Dr. Fermín García-Muñoz Rodrigo was born and educated mainly in Spain. He attained the qualification of Specialist in Pediatrics (MIR) in Madrid in 1989 and achieved his Master degree in Bioethics in 2005, then completed his PhD with the doctoral thesis entitled: "Morbidity and mortality in infants with gestational age less than or equal to 26 weeks: Study of the limits of viability in our area.” in 2014.  He is a Permanent Consultant Neonatologist in the Complejo Hospitalario Universitario Insular Materno-Infantil of Las Palmas de Gran Canaria since 1992, a member of the Spanish Official College of Physicians since 1983 and the Director of Neonatal Division since 2000. During his course of career, he has published extensively and have got the valuable experience of staying at the Paediatric Intensive Care Unit at the Royal Brompton Hospital and Harefield NHS Foundation Trust, London, in 2014, for a three-month observational program. His fields of interest include bioethics, epidemiology, limits of viability, maternal and infant health, morbidity and mortality of the newborn, pulmonary disease of the newborn and mechanical ventilation.

APM: What do you regard as a healthy peer-review system?

Dr. García-Muñoz Rodrigo: The review of academic-scientific articles, an activity also known as peer review or expert review, is essential to maintain the quality of scientific communication and, therefore, of science itself. It is an evaluation process that should be carried out by people with skills, at least, similar to those of the authors of the evaluated papers. A "healthy" peer-review system should have reviewers and editorial teams with appropriate technical skills and with responsible, impartial, and ethical professional conduct. Reviewers must also be experts in the subject of the research or in the methodology used and, where appropriate, acknowledge their limitations or lack of competence in specific cases, as well as their potential conflicts of interest with the research in question. The peer-review process judges the validity, significance, and originality of the research, but it should not judge the professionals who conducted it. In order for the peer-review system to run smoothly, editors are responsible for finding the right reviewers. Meanwhile, reviewers must be honest and diligent in their response to accept or reject the review. Peer-review practices differ substantially between journals and disciplines. It is essential that reviewers are aware of the publication standards of the journal for which they are reviewing, both in terms of guidelines for authors and for the reviewers themselves. Other important issues to keep in mind for reviewers to contribute to a healthy review system are being practical and ethical. Reviewers should request all the clarifications they need if there is any part of the communication or the editor's guidelines that they do not understand. They should NOT communicate with the authors directly. From an ethical point of view, reviewers must maintain the confidentiality of the reviewed papers. These should not be shared without permission from the publishers.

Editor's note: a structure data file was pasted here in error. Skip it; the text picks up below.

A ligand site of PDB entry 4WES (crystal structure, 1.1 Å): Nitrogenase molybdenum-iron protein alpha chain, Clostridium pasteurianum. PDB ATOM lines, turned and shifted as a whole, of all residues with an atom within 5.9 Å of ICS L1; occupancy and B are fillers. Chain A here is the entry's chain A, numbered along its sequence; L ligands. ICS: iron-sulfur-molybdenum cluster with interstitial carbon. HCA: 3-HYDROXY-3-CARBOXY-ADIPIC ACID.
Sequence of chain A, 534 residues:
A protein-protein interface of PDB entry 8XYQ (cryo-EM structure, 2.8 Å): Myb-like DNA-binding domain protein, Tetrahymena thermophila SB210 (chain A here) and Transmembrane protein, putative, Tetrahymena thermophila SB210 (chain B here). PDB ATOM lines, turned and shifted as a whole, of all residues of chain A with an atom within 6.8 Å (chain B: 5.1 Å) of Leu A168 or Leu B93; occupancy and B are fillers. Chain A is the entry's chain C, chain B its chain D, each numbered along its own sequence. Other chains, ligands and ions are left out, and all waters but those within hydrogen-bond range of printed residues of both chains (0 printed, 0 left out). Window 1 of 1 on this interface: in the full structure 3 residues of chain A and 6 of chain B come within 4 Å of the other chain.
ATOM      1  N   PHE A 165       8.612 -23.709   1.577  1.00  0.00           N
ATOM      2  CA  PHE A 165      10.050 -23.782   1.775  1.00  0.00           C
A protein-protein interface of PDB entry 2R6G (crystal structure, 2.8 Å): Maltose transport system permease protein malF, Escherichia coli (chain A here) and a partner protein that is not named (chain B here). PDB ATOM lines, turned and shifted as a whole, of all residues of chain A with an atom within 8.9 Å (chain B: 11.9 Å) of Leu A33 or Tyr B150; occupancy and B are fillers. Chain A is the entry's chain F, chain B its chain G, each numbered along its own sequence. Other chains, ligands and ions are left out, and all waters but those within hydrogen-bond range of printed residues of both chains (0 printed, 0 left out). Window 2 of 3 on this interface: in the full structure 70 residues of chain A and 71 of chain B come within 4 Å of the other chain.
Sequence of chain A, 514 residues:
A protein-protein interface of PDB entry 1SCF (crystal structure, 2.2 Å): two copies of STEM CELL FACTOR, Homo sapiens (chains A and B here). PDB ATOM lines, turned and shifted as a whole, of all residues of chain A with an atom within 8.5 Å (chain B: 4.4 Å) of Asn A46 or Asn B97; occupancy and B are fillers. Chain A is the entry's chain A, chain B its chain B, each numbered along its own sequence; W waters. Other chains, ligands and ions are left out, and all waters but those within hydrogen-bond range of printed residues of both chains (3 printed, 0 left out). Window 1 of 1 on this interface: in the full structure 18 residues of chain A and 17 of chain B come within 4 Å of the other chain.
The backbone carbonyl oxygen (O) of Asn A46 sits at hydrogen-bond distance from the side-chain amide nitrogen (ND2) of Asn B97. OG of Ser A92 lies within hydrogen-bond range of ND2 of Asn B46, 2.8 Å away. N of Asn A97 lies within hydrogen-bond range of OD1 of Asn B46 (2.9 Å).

APM: What are the limitations of the existing peer-review system? What can be done to improve it?

Dr. García-Muñoz Rodrigo: There are two main types of limitations of the current peer-review process. The first has to do with the availability and quality of reviewers. Perhaps the most prestigious journals have a greater number of reviewers and reviewers with greater competencies. However, some lower quality journals might be interested in publishing more or faster and this might make the review system less demanding. A good review requires a significant investment of time and effort from both of the reviewer and the editorial team, and these are not always adequately compensated beyond personal intellectual satisfaction or increased academic merit. To improve the availability and quality of reviewers, different strategies have been proposed, and some of which are already underway. For example, various consortia, professional societies, and publishers offer free training courses for reviewers and establish guidelines and ethical codes for review. Publishers could contribute to the professionalization of reviewers and the creation of a specialized pool of them. The second limitation has to do with the review methodology itself, with the potential risks of bias, fraud, and lack of transparency. In order to improve the peer-review methodology, it should be subject to continuous scrutiny and evaluation. In general, a transparent review processes should be promoted, for example, with the additional publication of the review process file, with the timeline and all relevant communications of the review process, anonymous reviewer comments, decision letters, and author responses. Collaborative peer review, in which two or more reviewers work together to review a manuscript and submit a unified report, is also gaining some interest.